As autumn leaves fall, a serial killer runs amok in the capital, playing games with the police. The death toll is rising fast, and the investigation is floundering.
But this is no ordinary killer, and every new victim is intended as a message to just one woman – psychologist Freida Klein.
And the message is very simple.
You’re next. . .
Frieda Klein’s duel with her dark nemesis is finally coming to a climax – and only one can make it out alive.

Force of Nature by Jane Harper, the follow up to The Dry which was on 2018 list of books to get to in 2018 – I did but I’m still trailing!

Blurb

Five women reluctantly pick up their backpacks and start walking along a muddy track.
Only four come out on the other side.

The hike through the rugged Giralang Ranges is meant to take the office colleagues out of their air-conditioned comfort zone and encourage teamwork and resilience. At least, that’s what the corporate retreat website advertises.

Federal Police investigator Aaron Falk has a keen interest in the whereabouts of the missing hiker, Alice Russell. Because Alice knew secrets, about the company she worked for and the people she worked with.

The four returning women tell Falk a tale of fear, violence and fractured trust during their days in the remote Australian bushland. And as Falk delves into the disappearance of Alice, he begins to suspect some dangers ran far deeper than anyone knew.

 

I fell in love with Kate Atkinson’s Life After Life which I read last summer and so I’m determined to read another book featuring some of the same characters A God in Ruins in 2019.

Blurb

A God in Ruins relates the life of Teddy Todd – would-be poet, heroic World War II bomber pilot, husband, father, and grandfather – as he navigates the perils and progress of the 20th century. For all Teddy endures in battle, his greatest challenge will be to face living in a future he never expected to have.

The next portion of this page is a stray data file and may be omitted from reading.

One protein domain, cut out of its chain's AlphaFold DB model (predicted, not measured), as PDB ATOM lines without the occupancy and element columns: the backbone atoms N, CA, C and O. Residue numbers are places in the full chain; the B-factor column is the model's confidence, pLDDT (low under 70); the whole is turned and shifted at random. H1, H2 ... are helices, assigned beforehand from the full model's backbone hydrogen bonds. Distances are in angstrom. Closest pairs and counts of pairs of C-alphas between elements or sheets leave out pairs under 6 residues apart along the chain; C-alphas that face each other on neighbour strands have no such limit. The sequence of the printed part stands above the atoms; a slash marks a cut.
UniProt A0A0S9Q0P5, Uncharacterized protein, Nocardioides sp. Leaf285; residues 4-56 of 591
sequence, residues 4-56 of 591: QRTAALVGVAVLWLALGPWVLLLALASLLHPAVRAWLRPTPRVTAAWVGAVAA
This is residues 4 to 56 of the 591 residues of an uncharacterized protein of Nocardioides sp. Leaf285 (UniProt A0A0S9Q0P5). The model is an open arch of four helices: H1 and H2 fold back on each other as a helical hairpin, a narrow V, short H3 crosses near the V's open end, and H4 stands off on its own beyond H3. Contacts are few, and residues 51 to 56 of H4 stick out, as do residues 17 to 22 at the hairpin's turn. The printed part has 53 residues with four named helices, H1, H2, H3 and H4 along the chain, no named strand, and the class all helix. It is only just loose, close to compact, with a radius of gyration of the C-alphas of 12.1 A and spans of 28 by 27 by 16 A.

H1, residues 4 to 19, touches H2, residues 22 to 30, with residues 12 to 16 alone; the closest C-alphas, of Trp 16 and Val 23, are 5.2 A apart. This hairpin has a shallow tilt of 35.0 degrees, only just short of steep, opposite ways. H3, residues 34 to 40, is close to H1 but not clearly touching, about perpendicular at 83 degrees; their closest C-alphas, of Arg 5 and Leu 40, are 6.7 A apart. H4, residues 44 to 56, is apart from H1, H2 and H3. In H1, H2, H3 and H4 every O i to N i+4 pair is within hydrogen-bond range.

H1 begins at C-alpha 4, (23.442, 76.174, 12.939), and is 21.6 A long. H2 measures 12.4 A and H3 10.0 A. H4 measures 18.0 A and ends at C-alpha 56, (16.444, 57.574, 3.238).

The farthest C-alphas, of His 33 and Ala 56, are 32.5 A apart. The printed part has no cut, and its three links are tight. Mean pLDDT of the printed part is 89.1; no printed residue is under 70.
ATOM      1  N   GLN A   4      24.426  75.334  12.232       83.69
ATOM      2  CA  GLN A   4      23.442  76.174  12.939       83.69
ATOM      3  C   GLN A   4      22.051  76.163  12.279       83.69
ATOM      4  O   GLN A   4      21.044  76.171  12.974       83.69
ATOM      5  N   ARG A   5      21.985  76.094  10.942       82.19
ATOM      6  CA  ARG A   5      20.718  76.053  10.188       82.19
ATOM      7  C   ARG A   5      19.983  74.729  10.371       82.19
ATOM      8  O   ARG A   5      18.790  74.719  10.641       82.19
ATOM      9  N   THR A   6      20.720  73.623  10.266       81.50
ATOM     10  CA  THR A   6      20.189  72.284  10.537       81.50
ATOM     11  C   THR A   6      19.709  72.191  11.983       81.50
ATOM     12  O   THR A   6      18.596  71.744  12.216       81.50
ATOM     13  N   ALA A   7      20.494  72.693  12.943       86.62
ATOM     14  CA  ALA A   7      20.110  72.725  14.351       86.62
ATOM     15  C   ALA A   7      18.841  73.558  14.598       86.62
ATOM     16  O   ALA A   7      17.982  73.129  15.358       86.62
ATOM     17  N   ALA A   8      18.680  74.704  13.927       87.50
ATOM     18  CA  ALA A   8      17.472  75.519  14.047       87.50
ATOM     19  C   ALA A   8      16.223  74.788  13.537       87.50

This gripping, often deliriously funny yet emotionally devastating book looks at war – that great fall of Man from grace – and the effect it has, not only on those who live through it, but on the lives of the subsequent generations. It is also about the infinite magic of fiction. Few will dispute that it proves once again that Kate Atkinson is one of the most exceptional novelists of our age.

I also need to read The Trouble With Goats and Sheep by Joanna Cannon having been delighted by Three Things about Elsie early in 2018, sadly my copy of her earlier book went walkabout to my daughter’s house and has only recently returned.

 


Blurb

England,1976.

Mrs Creasy is missing and The Avenue is alive with whispers. As the summer shimmers endlessly on, ten-year-olds Grace and Tilly decide to take matters into their own hands.

And as the cul-de-sac starts giving up its secrets, the amateur detectives will find much more than they imagined…

My final choice is a book that was published in December 2018, The Hunting Party by Lucy Foley.




Blurb

Everyone’s invited. Everyone’s a suspect.

Nine friends ring in the New Year in the remote Scottish Highlands.
As the curtain falls on another year, the celebrations begin.

The next 48 hours see the friends catching up, reminiscing over past stories, scratching old wounds. . . And guarding friendship-destroying secrets.

The clock has barely struck 12 when a broken body is found in the snow.

Not an accident – a murder among friends.

When a thick blizzard descends, the group are trapped.
No-one can get in. And no-one can get out.
Not even the killer.

Name a genre you want to read more of?

I adore crime fiction but in 2018 I joined The Classics Club and so my aim is to read more books from the 50 books I’ve chosen for the challenge. So far I’ve had a pretty good run of books but along with all other reading this tailed off dramatically towards the end of last year.

Three non book related goals for 2019?

I haven’t really made any resolutions for 2019 but I will continue to strive to be healthier and happier.

What’s a book you’ve had forever that you still need to read?

So many but one of the non-fiction books I really want to read that I’ve had for an age is Inconvenient People: Lunacy, Liberty and the Mad-Doctors in Victorian England by Sarah Wise which I bought in September 2013 is high on the list.

3rd October

Blurb

The nineteenth century saw repeated panics about sane individuals being locked away in lunatic asylums. With the rise of the ‘mad-doctor’ profession, English liberty seemed to be threatened by a new generation of medical men willing to incarcerate difficult family members in return for the high fees paid by an unscrupulous spouse or friend.